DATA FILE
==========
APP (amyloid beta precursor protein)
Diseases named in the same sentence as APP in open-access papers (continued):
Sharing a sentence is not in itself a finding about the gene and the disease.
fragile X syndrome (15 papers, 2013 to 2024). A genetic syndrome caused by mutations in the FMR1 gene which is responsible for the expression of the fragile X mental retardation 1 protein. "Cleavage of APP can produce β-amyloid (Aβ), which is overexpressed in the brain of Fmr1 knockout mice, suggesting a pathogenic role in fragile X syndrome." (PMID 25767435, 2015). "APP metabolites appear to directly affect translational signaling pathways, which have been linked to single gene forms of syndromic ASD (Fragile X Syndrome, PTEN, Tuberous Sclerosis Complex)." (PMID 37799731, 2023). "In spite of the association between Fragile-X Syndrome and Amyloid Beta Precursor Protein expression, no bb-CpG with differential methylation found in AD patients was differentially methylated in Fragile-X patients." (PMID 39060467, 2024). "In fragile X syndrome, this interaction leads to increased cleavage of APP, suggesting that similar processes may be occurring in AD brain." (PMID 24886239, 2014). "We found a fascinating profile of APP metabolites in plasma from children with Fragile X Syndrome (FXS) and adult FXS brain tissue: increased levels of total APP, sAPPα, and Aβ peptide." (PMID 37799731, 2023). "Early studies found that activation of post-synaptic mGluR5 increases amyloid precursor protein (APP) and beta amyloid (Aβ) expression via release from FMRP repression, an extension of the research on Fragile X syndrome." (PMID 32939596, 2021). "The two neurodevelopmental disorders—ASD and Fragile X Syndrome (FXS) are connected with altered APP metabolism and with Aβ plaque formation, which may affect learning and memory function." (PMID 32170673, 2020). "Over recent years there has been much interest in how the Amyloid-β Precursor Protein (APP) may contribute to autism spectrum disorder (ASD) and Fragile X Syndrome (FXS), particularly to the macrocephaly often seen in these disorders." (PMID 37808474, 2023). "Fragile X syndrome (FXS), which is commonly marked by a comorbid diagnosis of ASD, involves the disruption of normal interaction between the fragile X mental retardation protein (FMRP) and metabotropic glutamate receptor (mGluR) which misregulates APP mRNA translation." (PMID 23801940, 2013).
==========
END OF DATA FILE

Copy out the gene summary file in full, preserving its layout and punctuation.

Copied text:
APP (amyloid beta precursor protein)
Diseases named in the same sentence as APP in open-access papers (continued):
Sharing a sentence is not in itself a finding about the gene and the disease.
fragile X syndrome (15 papers, 2013 to 2024). A genetic syndrome caused by mutations in the FMR1 gene which is responsible for the expression of the fragile X mental retardation 1 protein. "Cleavage of APP can produce β-amyloid (Aβ), which is overexpressed in the brain of Fmr1 knockout mice, suggesting a pathogenic role in fragile X syndrome." (PMID 25767435, 2015). "APP metabolites appear to directly affect translational signaling pathways, which have been linked to single gene forms of syndromic ASD (Fragile X Syndrome, PTEN, Tuberous Sclerosis Complex)." (PMID 37799731, 2023). "In spite of the association between Fragile-X Syndrome and Amyloid Beta Precursor Protein expression, no bb-CpG with differential methylation found in AD patients was differentially methylated in Fragile-X patients." (PMID 39060467, 2024). "In fragile X syndrome, this interaction leads to increased cleavage of APP, suggesting that similar processes may be occurring in AD brain." (PMID 24886239, 2014). "We found a fascinating profile of APP metabolites in plasma from children with Fragile X Syndrome (FXS) and adult FXS brain tissue: increased levels of total APP, sAPPα, and Aβ peptide." (PMID 37799731, 2023). "Early studies found that activation of post-synaptic mGluR5 increases amyloid precursor protein (APP) and beta amyloid (Aβ) expression via release from FMRP repression, an extension of the research on Fragile X syndrome." (PMID 32939596, 2021). "The two neurodevelopmental disorders—ASD and Fragile X Syndrome (FXS) are connected with altered APP metabolism and with Aβ plaque formation, which may affect learning and memory function." (PMID 32170673, 2020). "Over recent years there has been much interest in how the Amyloid-β Precursor Protein (APP) may contribute to autism spectrum disorder (ASD) and Fragile X Syndrome (FXS), particularly to the macrocephaly often seen in these disorders." (PMID 37808474, 2023). "Fragile X syndrome (FXS), which is commonly marked by a comorbid diagnosis of ASD, involves the disruption of normal interaction between the fragile X mental retardation protein (FMRP) and metabotropic glutamate receptor (mGluR) which misregulates APP mRNA translation." (PMID 23801940, 2013).